Monday, July 16, 2012

Tutorial: Jurassic Frame

Rawr!  Isn't this fun!?  And the best part is that it cost me $2!

After the jump you can see a full tutorial brimming with photos and helpful hints so you can make your own prehistoric photo holder.

First, let's start by getting our materials together.
You will need:
-Some dollar store animals (jungle, prehistoric or otherwise)
-Spray paint in the color of your choice
-Glue (superglue pictured, but I now prefer E-6000)
-Small magnets
-Styrofoam balls of various sizes
-Cardboard or newspaper to spray paint on

   With your saw, cut the dinosaur(s) in half.  There is a seam in the plastic, but you don't have to perfectly follow it.  I cut near there and the toy didn't break or rip at the seam.

    After I sawed them in half, I was a little displeased with the result of the edges, so I took a sanding block (you could use a nail file as well) to clean up the jagged edges.

   After that, head outside with your cardboard or newspaper to get spray painting.  I have several tips that I have learned the hard way.  Less is more!  Keep the can about 6 to 12 inches away from whatever you are spray painting, and do several light sprays past the dinos.  Don't worry about getting perfect coverage on the toys, you can do more coats and readjust the toys for the next coat. 

   This what they looked like after one coat.  There were lots of non-white spots on the underside of horns, feet and other parts, but I resisted temptation and just let them dry.  I did another coat about 2 hours later.

    Once the dinosaurs pieces are dry, take the styrofoam balls and try to choose one that will fit the best inside of the dino cavity.  This was definitely trial and error for me.  As promised by this blog, I have several "Don't do THIS!" moments in this project.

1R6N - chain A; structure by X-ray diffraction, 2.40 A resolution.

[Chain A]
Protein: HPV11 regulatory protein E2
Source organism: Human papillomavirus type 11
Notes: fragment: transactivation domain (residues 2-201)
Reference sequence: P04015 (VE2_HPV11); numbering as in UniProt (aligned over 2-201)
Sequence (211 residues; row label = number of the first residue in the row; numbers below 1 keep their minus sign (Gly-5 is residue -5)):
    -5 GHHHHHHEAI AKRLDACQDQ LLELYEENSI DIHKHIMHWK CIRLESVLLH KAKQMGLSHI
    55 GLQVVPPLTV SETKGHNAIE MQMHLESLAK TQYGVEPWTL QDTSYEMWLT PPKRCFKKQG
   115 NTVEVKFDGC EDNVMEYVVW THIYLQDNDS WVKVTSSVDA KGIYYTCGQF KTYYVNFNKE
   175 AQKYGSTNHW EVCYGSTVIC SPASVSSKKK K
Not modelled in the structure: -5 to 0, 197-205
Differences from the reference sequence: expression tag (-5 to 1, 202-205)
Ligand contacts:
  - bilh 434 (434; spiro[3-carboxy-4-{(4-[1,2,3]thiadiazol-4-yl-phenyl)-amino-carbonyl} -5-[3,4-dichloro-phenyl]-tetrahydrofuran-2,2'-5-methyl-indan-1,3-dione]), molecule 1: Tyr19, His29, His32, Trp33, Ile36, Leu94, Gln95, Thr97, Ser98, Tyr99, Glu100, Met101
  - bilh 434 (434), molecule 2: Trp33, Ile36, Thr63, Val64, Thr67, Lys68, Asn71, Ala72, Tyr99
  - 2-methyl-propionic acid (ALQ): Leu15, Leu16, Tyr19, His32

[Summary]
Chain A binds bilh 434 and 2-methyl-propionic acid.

Don't use super glue!
And choose styrofoam that fits more tightly
   This is a picture of why I would advise that you not use super glue and also, choose a larger piece of styrofoam that what looks right.  The superglue almost melted the styrofoam.  It certainly didn't stick to the dinosaur, so when I went to glue the magnet on, the styrofoam ball fell into the toy.  Sigh...
Sad face...
Take 2:  Shove that styrofoam in there!
    You can use scissors to cut the excess styrofoam. After that step, you are ready to glue.  Beware!  There are two big mistakes about to happen.  

  Everything seems great!  I have my magnets glued...
       I woke up this morning to try it out.  Unfortunately, I didn't really consider that magnets either repel or attract each other.  Wouldn't you know that I would glue them the wrong way!  Grrrrr.  So I ripped them off and glued two new magnets correctly.

   The last thing to remember when you are gluing is that the two magnets should line up so that your toy can stand.  Success!  Now let the photo shoot begin!
Turn to the left!
Turn to the right!

A view from the top.

So that's the project!  Including drying time, it will take two days to complete.  It only took about an hour of active time.  I can't wait to find new animals and try different colors or project ideas.

Budget time!
$1 - two pack of dinosaurs from the dollar store
$1 - styrofoam balls from the dollar store
$0 - E-6000 glue  (This is one of my favorite glues that I always have.  You can find it at Target, Michaels or almost any craft store
$0 - white spray paint (another thing I always have)
$0 - mini magnets (Mine were left over from a failed project.  You can get some at Michaels for a few bucks)
TOTAL: $2!  I'm feeling pretty good about that price tag!

1 comment:

  1. This tutorial is fabulous. Thank you so much. And for the not-to-do's too. YOUR DINO frames are adorable. LOVE them.